Saturday, August 14, 2010

Our Economic Future (Part One)

[This blog post is a re-post of a Facebook mass message I sent out.]

So it has been a minute since I have last posted a blog post or sent a mass message like this. Everything is okay, but its a lot of stuff going on the world (read "Economy") that are really disturbing that I had to talk about. I decided not to write a blog, but instead send this message.

Please bear with me. I know it looks long, but it really is a quick read. Think of it as your daily Washington Post 2-page article.

Anyway, here are some of my primary concerns about America's economic future. By the end of this message, you should be able to understand why being afraid of lower prices is non-sense and how inflationary policies ultimately hurt poor people (and everyone else).

I understand that I do not go into full detail about how deflation works or happens, or how "credit easing" is bad, and that much is to be desired, but this is part one, and part two will likely be more specific and be in blog form.

(Don't worry, I will define terms as I go along. Remember, the Goins Report is all about you understanding (Austrian) economics. There really is no point in keeping conversations in incomprehensible academic jargon.)

1. "Helicopter" Ben Bernanke's "Credit Easing" - The Chairman of the Federal Reserve bank may actually live up to his nickname, "Helicopter", in an effort to curb the dreaded - not dreaded by Austrian Economists, like me - deflation that may come by dropping more money into the economy (i.e. inflation), hence the name "Helicopter." Many pop-economists are frightened by a deflationary scenario; they would rather keep prices stable or make them higher. But was is so wrong about deflation?

As you will see in a moment, people without jobs don't need inflation, they need deflation.

But back to this idea hinted at in the topic. "Credit easing" is Ben Bernanke's solution to the economic crisis. But credit easing is something that we've had since 2001 under Alan Greenspan when he lowered Federal Funds rates from 4% to 0.75-1% to avert the 2001 recession. What we really need is "crediting tightening", a reverse in interest rates, which is a painful but necessary correction to our economic ills. It will cause some short-term economic sting, but will provide long-term growth. Bernanke's solution, however, will cause short-term growth and long-term economic damage. What is so great is that we have evidence that credit easing doesn't work: Obama's stimulus package was enacted during a period of "credit easing". Sure, the package provided short-term relief to many people. But what isn't seen is the long-term damage done by doing so. On a different note, the stimulus package provided growth in GDP. But the GDP isn't the best indicator in economic growth for reasons I'll mention in another post. At best, the stimulus provided the "illusion" of growth and political brownie points to keep the executives in office in power and credible.

2. "Deflation" - The second concern is directly related to the first. But first, some definitions. If you remember when I first started this group (and blog) I was making a lot of noise about inflation, hyperinflation, deflation, and really trying to make the different directions the economy could go very clear. While inflation is still expected in the long run, deflation is expected short term.

But what is deflation? Deflation is a decrease in the money supply (total amount of dollars in U.S. markets). Inflation is just the opposite, an increase in the money supply. What this means in everyday terms is that when there is deflation in the money supply the prices of goods and services (things you buy regularly) drops. That means lower prices for everybody.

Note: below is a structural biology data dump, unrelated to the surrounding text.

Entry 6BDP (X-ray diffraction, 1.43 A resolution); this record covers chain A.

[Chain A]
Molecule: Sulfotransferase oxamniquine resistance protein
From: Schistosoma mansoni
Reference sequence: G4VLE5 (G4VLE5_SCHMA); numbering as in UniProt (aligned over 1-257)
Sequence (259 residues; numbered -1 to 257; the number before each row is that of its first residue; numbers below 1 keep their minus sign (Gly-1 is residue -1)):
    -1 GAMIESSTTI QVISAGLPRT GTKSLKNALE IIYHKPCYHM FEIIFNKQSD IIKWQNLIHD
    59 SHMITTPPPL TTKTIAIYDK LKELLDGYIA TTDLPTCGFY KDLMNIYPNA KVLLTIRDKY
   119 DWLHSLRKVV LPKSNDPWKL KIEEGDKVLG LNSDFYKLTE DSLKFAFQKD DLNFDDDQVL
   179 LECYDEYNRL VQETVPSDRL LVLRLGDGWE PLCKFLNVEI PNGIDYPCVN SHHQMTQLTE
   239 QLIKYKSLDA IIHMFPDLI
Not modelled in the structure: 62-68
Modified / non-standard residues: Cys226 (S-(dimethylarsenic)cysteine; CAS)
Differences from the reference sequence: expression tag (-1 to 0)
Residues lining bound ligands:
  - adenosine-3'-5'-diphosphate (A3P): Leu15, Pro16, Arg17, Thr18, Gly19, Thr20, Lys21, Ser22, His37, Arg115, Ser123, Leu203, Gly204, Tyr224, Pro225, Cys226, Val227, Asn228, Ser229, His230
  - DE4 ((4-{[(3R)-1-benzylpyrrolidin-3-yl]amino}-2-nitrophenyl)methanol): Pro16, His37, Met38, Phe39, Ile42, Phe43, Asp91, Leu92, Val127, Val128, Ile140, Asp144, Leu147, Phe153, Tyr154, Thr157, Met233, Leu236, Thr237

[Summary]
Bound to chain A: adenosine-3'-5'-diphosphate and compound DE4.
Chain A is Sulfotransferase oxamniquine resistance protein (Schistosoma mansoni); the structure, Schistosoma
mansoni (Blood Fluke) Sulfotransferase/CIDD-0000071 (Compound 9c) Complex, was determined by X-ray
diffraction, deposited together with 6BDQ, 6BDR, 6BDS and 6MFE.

But the FED doesn't want lower prices. It wants to keep them high.

Imagine a person (let's call him "H-man" from this point on) who receives $100 per paycheck. Now lets say that with this paycheck they save $20 per paycheck and use $80 for bills and utilities. Now imagine a deflationary scenario happens and the prices of their goods desired drops. What happens? Answer: they have more money to save! Hypothetically, their per paycheck savings go from $20 to $32. That's $12 more that can be saved for investment, or spent improving their quality of life, or spent improving someone else's (charity or otherwise).

But what if the FED (and other pop economists) get what they want and they inflate? Answer: "H-man" is spending more on bills and utilities! Instead of $20 saved, or $32 in savings, H-man now loses his savings because of higher prices on everyday goods. Let's say his per paycheck savings go down to $12, or $10 because of an increase of prices. H-man now has less money for investment, goods, and himself. Above all, his standard of living is diminished. Who would want this for another person?

If you grasp this simple concept, then you will understand why falling prices, whether it is in the housing market or automobile markets, is not a bad thing.

I didn't plan to go into detail, but in free-market economies prices go down, wages go up, and standards of living go up. This is contrary to what other schools of economic thought believe. Don't believe the myth that says that "capitalism necessarily requires permanently low-wages to be successful." It is a lie and anti-capitalist propaganda.

Anyway, does anyone catch the stupidity of inflation?

People who are struggling to make ends meet don't need to be spending more money for everyday items, they need to be spending less. The money that they are saving through lower prices can be saved and put to other uses. Who knows? Maybe that money can be put to create work for others!

This concept applies to the large-scale (i.e. Businesses), too. The less they spend the more they can save to hire more workers, or to spur innovation, or something!

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